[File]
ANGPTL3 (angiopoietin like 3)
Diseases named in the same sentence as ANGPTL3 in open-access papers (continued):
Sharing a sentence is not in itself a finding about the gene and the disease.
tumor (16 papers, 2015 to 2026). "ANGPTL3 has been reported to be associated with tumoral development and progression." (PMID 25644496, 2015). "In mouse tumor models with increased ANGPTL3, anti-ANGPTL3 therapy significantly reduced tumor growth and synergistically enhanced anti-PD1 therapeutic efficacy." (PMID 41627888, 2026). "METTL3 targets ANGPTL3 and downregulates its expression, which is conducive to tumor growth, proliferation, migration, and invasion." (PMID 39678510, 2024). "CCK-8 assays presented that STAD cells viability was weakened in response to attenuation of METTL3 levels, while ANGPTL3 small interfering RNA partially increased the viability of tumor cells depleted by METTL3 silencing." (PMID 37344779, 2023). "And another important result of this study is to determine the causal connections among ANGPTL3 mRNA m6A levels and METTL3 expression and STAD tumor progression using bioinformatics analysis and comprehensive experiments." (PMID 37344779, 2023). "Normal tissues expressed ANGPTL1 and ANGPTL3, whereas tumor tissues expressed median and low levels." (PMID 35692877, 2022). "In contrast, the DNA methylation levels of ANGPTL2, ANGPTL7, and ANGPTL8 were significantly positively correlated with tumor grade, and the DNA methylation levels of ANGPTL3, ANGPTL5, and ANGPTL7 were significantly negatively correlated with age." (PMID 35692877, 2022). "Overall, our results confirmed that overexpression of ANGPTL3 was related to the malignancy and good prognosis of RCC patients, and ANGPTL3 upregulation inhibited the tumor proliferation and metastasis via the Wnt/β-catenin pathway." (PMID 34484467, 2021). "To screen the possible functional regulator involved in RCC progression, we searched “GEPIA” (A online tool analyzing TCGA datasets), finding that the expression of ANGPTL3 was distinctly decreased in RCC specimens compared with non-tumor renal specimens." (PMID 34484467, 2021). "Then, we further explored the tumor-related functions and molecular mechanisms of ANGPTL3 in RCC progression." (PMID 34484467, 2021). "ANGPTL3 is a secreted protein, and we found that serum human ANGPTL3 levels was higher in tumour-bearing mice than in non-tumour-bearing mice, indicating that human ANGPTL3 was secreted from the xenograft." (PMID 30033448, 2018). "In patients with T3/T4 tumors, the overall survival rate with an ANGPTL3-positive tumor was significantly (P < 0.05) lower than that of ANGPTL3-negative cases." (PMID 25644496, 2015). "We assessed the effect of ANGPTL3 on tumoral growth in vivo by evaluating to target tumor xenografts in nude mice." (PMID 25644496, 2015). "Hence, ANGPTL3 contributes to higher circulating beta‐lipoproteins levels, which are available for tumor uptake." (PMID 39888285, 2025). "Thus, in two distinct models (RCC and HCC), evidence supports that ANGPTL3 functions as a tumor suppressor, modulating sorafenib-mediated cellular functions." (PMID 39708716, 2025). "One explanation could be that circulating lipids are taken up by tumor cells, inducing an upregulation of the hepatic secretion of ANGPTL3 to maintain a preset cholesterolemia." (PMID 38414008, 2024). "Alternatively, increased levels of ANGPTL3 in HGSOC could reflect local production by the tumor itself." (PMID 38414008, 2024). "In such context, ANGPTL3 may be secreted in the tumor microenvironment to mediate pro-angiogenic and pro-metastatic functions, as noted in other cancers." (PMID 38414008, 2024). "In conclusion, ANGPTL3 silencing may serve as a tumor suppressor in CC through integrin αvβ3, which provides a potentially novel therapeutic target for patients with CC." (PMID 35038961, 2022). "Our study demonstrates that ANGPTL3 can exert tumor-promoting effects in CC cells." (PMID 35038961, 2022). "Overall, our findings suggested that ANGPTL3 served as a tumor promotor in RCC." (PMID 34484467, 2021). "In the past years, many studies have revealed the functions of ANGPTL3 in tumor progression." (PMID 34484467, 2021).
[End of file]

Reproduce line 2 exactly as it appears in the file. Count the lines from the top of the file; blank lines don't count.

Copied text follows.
Diseases named in the same sentence as ANGPTL3 in open-access papers (continued):